|On-going Implementation of Government Initiatives||Demand||+|
|Expansion in the Global and Local Economies||Demand||+|
|Changing Structure of Malaysia's Exports||Demand||+|
|A Very Broad Range of End-user Markets||Demand||+|
|The Growing Prominence of E-commerce||Demand||+|
|Encouraging Support from the Malaysian Government||Supply||+|
|A Strategic Logistics Hub with Business-friendly Logistics Ecosystem||Supply||+|
|Positive Developments in ICT Help to Support Growth||Supply||+|
|Weaker Oil Prices Ease Pressure on Cost of Operations||Supply||+|
|Intense Price Competition||Supply||-|
|Challenging Environment for the Hiring of Goods Vehicle Drivers and Relatively Low-skilled Workers||Supply||-|
|Vulnerability to Meteorological Changes and Natural Disasters||Supply||-|
|Vulnerability of Transportation Terminal Operations to Workers' Rights Activism, Strikes and Protests||Supply||-|
The logistics industry still plays a crucial role in today's supply chain management and transportation of physical cargo. In terms of transport services, one mode of transportation may not be an absolute substitute for another. Cargo may also be transported via a combination of different modes of transportation. The mode of choice for cargo shippers is dependent on various factors such as cost, capability, route and speed. Meanwhile, logistics services are still widely required to provide support to the principal transport mode(s). However, not every logistics services may be required. The extensiveness and/or choices of logistics services required are subject to various factors such as supply chain strategy, operating cost structure, the involvement of cross-border trades and etc.
On another note, it needs to be pointed out that the dematerialisation and electronic distribution of 'info-products' (via the Internet) may lead to a reduction in the volume of certain cargo movement. For examples, the direct delivery of products such as videos and software via the Internet rendered it unnecessary to engage transport and/or logistics services. Nevertheless, the reduction in the volume of the cargo movement due to such dematerialisation and electronic distribution is expected to be relatively small and exceeded by the vast potential cargo traffic generated by a wider sourcing of supplies through Internet trading.Source: Protégé Associates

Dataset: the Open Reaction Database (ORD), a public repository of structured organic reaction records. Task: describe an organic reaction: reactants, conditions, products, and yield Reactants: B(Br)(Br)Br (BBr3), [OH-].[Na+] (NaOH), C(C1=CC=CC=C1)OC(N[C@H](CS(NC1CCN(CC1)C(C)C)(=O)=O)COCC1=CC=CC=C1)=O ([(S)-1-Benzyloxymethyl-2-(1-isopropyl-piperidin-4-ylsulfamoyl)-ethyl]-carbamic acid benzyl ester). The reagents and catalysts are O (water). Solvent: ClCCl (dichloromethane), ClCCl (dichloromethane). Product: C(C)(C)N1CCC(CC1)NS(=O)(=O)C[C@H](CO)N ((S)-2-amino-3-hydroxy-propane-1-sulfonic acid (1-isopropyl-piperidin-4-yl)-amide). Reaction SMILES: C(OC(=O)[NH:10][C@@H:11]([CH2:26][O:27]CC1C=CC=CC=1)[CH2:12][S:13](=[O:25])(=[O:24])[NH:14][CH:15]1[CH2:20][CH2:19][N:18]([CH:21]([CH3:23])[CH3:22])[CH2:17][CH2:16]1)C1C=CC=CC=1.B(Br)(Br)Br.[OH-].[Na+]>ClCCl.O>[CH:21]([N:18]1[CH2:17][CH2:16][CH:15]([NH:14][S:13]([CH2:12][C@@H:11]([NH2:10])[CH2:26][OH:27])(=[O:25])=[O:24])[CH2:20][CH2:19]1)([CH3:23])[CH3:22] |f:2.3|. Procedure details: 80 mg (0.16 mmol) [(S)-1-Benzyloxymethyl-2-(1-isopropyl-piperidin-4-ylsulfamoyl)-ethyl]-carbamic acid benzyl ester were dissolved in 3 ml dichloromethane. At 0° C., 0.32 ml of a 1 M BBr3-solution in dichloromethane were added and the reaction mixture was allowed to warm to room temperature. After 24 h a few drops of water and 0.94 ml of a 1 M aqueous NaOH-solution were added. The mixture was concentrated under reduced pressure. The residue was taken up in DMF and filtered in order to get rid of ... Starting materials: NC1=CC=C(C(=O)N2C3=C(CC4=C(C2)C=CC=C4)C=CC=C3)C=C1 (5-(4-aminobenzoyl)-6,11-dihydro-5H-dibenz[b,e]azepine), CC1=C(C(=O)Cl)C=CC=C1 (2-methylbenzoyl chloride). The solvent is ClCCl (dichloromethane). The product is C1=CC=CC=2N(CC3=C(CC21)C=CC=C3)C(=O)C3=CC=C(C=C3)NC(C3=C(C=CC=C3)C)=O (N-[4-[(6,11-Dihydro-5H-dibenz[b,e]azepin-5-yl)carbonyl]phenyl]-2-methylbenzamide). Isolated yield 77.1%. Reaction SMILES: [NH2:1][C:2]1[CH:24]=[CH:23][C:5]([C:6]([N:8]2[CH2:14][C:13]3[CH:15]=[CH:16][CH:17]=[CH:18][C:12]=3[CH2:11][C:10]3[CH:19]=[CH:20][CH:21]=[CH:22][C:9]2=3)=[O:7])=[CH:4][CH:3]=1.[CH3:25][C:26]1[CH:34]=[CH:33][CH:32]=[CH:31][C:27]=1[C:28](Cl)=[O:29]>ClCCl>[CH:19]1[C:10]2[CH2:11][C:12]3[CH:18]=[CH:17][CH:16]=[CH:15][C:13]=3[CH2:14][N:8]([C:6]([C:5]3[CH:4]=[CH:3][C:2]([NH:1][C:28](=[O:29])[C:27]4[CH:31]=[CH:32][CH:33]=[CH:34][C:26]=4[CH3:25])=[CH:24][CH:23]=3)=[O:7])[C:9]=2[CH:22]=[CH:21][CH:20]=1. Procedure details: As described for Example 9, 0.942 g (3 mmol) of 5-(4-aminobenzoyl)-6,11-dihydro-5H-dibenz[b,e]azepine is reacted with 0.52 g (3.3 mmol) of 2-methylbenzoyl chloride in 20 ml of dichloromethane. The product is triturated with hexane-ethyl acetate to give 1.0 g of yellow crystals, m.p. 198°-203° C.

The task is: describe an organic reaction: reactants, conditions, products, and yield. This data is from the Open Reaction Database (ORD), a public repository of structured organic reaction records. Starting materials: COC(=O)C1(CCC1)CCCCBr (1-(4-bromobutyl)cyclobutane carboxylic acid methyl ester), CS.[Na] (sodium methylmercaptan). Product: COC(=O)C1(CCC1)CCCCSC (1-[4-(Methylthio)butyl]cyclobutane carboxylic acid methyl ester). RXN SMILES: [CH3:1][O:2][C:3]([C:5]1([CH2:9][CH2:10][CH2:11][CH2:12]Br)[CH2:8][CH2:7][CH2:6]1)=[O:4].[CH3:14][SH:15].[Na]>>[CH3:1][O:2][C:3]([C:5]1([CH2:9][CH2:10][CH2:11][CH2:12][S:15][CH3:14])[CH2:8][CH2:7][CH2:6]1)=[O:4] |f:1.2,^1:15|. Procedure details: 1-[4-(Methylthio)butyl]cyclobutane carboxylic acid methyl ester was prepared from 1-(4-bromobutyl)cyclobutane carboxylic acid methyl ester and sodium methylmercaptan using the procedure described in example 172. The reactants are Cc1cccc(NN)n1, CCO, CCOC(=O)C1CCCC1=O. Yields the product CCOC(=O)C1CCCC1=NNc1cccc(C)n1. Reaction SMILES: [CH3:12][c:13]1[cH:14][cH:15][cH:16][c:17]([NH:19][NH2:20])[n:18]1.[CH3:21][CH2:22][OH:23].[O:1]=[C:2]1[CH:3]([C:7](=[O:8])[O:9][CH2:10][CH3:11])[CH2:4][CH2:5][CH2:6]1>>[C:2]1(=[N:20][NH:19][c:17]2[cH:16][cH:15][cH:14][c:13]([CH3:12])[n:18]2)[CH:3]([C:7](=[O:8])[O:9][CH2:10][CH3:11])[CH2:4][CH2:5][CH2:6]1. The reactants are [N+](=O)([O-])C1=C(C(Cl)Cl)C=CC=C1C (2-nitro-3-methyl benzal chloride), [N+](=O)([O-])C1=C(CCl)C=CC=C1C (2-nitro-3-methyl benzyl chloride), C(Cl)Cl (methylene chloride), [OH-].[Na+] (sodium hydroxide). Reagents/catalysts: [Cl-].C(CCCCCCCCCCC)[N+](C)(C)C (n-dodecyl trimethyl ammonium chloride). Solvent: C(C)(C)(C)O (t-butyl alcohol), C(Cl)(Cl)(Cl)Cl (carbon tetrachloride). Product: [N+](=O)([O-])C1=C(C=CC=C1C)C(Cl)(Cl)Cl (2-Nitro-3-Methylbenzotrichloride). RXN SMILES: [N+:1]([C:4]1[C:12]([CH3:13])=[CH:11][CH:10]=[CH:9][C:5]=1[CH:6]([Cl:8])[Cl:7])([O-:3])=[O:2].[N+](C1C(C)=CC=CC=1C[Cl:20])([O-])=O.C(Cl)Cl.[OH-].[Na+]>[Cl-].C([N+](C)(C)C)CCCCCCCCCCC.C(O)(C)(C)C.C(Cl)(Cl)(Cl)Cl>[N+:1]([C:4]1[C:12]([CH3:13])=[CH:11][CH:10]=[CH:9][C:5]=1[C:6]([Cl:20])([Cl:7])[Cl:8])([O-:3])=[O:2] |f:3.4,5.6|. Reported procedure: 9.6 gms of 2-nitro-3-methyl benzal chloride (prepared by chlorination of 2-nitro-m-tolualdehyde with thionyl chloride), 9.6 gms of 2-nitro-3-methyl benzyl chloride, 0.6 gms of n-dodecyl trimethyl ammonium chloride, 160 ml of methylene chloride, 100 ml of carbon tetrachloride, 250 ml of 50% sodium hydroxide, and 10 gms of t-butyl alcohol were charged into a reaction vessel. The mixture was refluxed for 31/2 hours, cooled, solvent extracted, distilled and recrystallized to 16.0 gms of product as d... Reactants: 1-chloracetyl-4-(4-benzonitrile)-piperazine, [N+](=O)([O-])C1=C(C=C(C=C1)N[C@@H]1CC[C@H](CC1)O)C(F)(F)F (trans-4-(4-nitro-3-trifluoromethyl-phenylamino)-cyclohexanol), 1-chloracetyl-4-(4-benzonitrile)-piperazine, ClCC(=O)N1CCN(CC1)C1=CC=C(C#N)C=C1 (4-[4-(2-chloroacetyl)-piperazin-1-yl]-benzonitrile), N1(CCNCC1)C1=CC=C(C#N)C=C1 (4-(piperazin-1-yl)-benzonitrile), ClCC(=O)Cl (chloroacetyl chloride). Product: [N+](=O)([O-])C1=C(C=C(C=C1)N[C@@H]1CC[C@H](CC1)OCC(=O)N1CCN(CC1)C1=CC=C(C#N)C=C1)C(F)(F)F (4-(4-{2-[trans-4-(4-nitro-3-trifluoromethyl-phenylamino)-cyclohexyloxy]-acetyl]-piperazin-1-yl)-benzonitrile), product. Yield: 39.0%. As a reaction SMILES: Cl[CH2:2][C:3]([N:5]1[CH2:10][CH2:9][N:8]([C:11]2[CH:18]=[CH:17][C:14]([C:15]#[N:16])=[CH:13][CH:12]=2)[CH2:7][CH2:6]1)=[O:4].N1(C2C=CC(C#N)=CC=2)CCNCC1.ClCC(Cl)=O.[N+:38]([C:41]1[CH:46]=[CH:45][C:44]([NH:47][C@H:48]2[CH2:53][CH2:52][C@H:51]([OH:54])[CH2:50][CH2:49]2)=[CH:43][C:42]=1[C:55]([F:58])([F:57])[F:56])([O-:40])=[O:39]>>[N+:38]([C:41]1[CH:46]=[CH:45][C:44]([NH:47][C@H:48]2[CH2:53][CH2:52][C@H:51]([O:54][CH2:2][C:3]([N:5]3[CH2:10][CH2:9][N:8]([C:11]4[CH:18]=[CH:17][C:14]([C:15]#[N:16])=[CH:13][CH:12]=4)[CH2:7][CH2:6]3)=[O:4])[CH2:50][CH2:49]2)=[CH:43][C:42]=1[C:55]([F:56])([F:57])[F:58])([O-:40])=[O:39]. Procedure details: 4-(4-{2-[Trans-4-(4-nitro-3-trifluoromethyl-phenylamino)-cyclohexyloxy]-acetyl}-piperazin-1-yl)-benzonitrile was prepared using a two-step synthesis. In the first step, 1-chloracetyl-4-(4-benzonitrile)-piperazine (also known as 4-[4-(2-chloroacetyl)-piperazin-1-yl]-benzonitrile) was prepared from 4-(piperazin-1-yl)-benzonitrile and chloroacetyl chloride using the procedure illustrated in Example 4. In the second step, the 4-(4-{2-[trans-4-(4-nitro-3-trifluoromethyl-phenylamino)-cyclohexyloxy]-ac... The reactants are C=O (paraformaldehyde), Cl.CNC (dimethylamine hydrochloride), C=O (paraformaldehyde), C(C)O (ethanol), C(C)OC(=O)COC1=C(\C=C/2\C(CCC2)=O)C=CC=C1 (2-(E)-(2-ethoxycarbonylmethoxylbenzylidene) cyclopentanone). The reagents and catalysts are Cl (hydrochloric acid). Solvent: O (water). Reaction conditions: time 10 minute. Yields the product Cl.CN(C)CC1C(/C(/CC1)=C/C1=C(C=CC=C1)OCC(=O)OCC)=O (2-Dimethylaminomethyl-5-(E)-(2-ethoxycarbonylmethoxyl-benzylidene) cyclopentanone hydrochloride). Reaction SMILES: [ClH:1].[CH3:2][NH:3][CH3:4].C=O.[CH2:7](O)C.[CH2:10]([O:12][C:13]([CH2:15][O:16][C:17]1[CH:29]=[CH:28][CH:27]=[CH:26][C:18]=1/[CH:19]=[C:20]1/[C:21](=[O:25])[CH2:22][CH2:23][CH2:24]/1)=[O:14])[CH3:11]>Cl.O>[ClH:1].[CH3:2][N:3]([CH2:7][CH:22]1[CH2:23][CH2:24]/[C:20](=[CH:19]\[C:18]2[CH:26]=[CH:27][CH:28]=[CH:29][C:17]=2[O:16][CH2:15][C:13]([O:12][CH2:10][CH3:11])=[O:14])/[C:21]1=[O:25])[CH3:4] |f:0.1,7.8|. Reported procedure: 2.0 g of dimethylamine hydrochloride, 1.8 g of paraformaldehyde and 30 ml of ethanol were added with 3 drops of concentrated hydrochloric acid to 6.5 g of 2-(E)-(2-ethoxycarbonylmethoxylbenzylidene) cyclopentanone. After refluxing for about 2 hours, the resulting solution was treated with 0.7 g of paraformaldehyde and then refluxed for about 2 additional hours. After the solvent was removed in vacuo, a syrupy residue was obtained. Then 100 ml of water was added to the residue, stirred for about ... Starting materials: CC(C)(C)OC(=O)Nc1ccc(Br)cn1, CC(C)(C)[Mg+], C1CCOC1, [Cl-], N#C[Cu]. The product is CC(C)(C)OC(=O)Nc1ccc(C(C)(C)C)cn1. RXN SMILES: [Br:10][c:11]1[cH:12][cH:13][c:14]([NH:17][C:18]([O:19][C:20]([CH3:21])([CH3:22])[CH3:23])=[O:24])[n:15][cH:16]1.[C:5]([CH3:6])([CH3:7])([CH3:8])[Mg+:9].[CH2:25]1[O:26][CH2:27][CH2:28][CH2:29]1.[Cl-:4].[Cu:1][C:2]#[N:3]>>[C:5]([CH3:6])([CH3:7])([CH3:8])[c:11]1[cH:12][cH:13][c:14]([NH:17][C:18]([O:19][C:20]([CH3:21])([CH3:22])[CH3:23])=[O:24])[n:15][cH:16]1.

The logistics industry in Malaysia is projected to continue expanding during the 2015-2019 forecast period.Figure 8: The Forecast Industry Size (Industry Revenue) of the Logistics Industry in Malaysia, 2015-2019 (Source: Protégé Associates)
The positive outlook on the demand for transport and logistics services in Malaysia stems mainly from the on-going implementation of government initiatives, expansion in the global and local economies, changing structure of Malaysia's exports, the presence of a very broad range of end-user markets and the growing prominence of e-commerce. The Malaysian Government is also bullish on the growth prospect of the overall volume of cargo transport.
On the supply side, although the industry is expected to be boosted by the encouraging support from the Malaysian Government, the position of Malaysia as a strategic logistics hub with business-friendly logistics ecosystem, positive developments in ICT that help to support growth and weaker oil prices that ease pressure on the cost of operations, it faces various challenges ahead. Intense price competition is expected to persist due to the high level of fragmentation. Besides that, the logistics industry in Malaysia is also expected to face a challenging environment for the hiring of goods vehicle drivers and relatively low-skilled workers. Its operations are also vulnerable to meteorological changes and natural disasters as well as any workers' rights activism, strikes and protests at transportation terminals.
Moving forward, the industry size (industry revenue) of the logistics industry in Malaysia is projected to expand from RM148.82 billion in 2014 to RM253.21 billion in 2019 and register a CAGR of 11.2 percent.
The local road transport market is also projected to register continuing growth from 2015 to 2019. The market size (market revenue) of the road transport market in Malaysia is projected to reach RM37.33 billion in 2019.Figure 9: The Forecast Market Size (Market Revenue) of the Road Transport Market in Malaysia, 2015-2019 Source: Protégé Associates